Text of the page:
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Salient. Official Newspaper of Victoria University Students Association. Volume 40, Number 3. March 14, 1977.

Assessment Forum

page 2

Assessment Forum

This is our latest idea. To get a bit of action going on the assessment front, we have decided to devote a column per week on courses and departments. This will be a forum for students who are pissed off with varsity, especially in their courses.

Dear Sir,

Re assessment, in particular Crim 201.

Event 1: at first lecture of year, handout given to class, part of which as follows:

"There will be a final examination. The balance between in-term assessment and the final examination will be decided at the lecture on the 3rd March".

Event 2: at lecture on 3rd March, after lengthy discussion involving all members of the class, decision made as follows:
Final exam40%
Mid-year test20%

Lecturer, Michael Stace, says he will have this typed up for distribution at next lecture.

Event 3: at lecture on 8th March, at conclusion of lecture, Stace says he has the details of assessment for the course on a handout. He places these on front desk for people to collect as they leave. Details as follows:

"For 1977Crim 201 will be assessed in following manner:
Mid-year test20%

Questioned on the change, Stace makes it clear that the Director of the Criminology Institute is responsible for the veto of students' wishes. Also makes it clear, he won't pursue the matter further.

Drawing of a man sitting at a desk surrounded by paper

Conclusion: Another assessment rip-off. Whether the class can now do anything with only one lecture left before the dead-line of Friday, March 11th, for finalising assessment procedure remains to be seen.

-Peter Gibbs

Dear Ed,

It's about time the Geography department realized that not all its students are conversant in the intricacies of maths. Having struggled through stage 1 labs by bludging answers off more capable friends. I am again confronted in Stage 2 with more meaningless equations.

It seems that Form 6 maths is necessary to cope and personally I never even advanced to form 3, choosing instead like many other students to opt for a non-maths course at high school.

Why doesn't someone in the department do a blurb in the prospectus that maths is needed, or better still, recognising that 3 out of 10 people in a lab can't cope even with a calculator, arrange some informal tutorial classes. At present we less informed people not only tie up the lab assistants but also gain nothing from a weekly 3 hour graunch.

With 10 compulsory statistics labs looming in the 2nd half of the year surely something can be done before then, even if only a preliminary handout. I realize that the aim of the geography department is to teach geography and not maths, but at present it is those skilled in maths who succeed.

Elizabeth R.

Pols 301

This course is loosely organised around the subject of Political Community, but was converted last year to the exclusive study of Plato's Republic. Dr. Reinken conceives his course entirely as it suits him, and with only periodic concessions (if the seminarians don't force their way) to the presence of others spiels on about whatever takes his fancy. These are often not so much seminars of Reinken's as a group of disciples gathered around the Dalai Lama adoringly awaiting the next instalments of the Dhukor Wangchen, or so he seems to see it. Though resembling the Buddha in some respects his [unclear: augaging], eccentric, electric style of presentation provides much entertainment but only fragmentary enlightenment, quite the reverse of his prototype.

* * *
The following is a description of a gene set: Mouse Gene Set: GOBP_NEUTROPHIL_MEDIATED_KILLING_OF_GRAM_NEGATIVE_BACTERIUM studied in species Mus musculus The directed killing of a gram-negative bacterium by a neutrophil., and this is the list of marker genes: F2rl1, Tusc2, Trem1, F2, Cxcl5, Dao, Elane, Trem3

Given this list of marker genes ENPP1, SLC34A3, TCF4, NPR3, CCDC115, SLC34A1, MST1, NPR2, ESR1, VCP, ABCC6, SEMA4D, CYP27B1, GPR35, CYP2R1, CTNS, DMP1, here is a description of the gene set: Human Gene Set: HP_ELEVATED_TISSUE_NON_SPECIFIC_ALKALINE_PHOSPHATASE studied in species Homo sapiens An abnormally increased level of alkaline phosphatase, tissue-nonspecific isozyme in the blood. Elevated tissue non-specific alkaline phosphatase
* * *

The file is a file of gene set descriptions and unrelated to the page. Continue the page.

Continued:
This course involved last year (it's hard to say what It'll be like in '77) only a reading of the Republic from a group of four books in the course outline. The others were mentioned once or twice while passing from a comparism of medieval and modern American plumbing to the use of incrementalism in The Lord of the Rings. I doubt everybody in the course has finished the Republic, we all had to do seminars on it but most of these were taken from the beginning of the book. Perhaps this suggests that some others didn't like it, one or two thought it was terrific. The content goes far beyond political science to aesthetics, metaphysics and psychology, though the political consequences or significance of various ideas is stressed.

This is an unusual Pols course, recommended for anyone who wants a few months with an urbane and amusing cherub; wants to have an excellent (extra-political) understanding of the Republic; and wishes to have civilised and jocular seminars with coffee, tea, biscuits, cheese and pickles.

This is not one of the Gray gang's sinister 'structuralist' courses, it is loosely constructed, (or gives that appearance, perhaps there's method...) and allows plenty of latitude for cerebral gymnastics, suitable for the enthusiastic and arguementative, the fleet and broad-thoughted. Some people have complained of the good Doctor that he is hopelessly unintelligible, a maniacal nit-picking egocentric and pointy-headed obscurantist, but though these criticisers for letting themselves become intimidated and bogged down by Reinken's novel presentation.

—Mark Carey